Gloria overdosed on cocaine one night. She was in a bed. The bed was that of a male friend. It was a big bed. The male slept close to one edge, while the woman was close to the other. They were not lovers; indeed, the husband of the woman was sleeping on the couch in the living room nearby. The woman OD’ed and died in–or “on the” bed. The male survived and was the witness (“W”) being cross-examined.

For some reason, the cross-examiner, L, wanted to make W look bad, so he asked him,

“How did you feel when you awoke in the morning and found that the woman next to you was dead?” he asked.

W responded, “She was not next to me.”

L, while appearing to look incredulous, asked, “You were in the same bed weren’t you?”

“Yes, the witness said, but it’s a very big bed. Gloria was not next to me,” said the witness.

“You testify under oath that Gloria was in your bed with you; there was no one between you,  and now you tell the jury that she was not next to you? Remember you are under oath,” said L.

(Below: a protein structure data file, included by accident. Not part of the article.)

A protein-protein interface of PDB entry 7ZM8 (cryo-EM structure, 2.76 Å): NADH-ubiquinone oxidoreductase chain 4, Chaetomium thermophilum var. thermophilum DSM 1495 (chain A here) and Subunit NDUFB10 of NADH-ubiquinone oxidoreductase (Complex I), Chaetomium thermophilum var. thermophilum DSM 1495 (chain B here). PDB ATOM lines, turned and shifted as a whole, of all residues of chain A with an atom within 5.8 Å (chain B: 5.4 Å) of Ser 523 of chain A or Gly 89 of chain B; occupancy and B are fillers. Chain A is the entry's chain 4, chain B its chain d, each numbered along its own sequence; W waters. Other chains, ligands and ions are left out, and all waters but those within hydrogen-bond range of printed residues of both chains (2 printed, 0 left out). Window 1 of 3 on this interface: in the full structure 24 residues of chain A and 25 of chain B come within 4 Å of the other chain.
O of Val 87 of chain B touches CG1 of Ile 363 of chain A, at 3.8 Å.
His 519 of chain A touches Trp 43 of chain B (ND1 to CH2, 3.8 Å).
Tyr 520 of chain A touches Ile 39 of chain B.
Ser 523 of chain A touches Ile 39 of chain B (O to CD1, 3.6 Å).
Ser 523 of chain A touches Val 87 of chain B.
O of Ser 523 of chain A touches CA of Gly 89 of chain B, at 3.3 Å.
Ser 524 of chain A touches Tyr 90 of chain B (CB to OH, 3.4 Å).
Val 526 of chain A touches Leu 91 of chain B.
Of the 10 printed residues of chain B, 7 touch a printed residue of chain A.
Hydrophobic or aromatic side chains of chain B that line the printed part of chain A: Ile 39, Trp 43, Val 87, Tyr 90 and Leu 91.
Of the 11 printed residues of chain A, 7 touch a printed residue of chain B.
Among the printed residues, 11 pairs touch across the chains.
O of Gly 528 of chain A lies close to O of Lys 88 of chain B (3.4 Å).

W responded, “True, but it was a very big bed, but she was not next to me.”

“Preposterous,” said L, and he moved on to the next question.

W might have interrupted him and said “The word ‘next” is an ambiguous term, and there may be a substantial difference between next to’ and ‘right next to,’ though the latter phrase is a subcategory of the former.


Obviously, what L was trying to do was to make W look like a deceiver.

I think I see this sort of thing in depositions quite often, especially defense lawyers in civil litigation. Often, it seems to me, L is tryingto establish power over W, and s/he does this with semantic quibbles.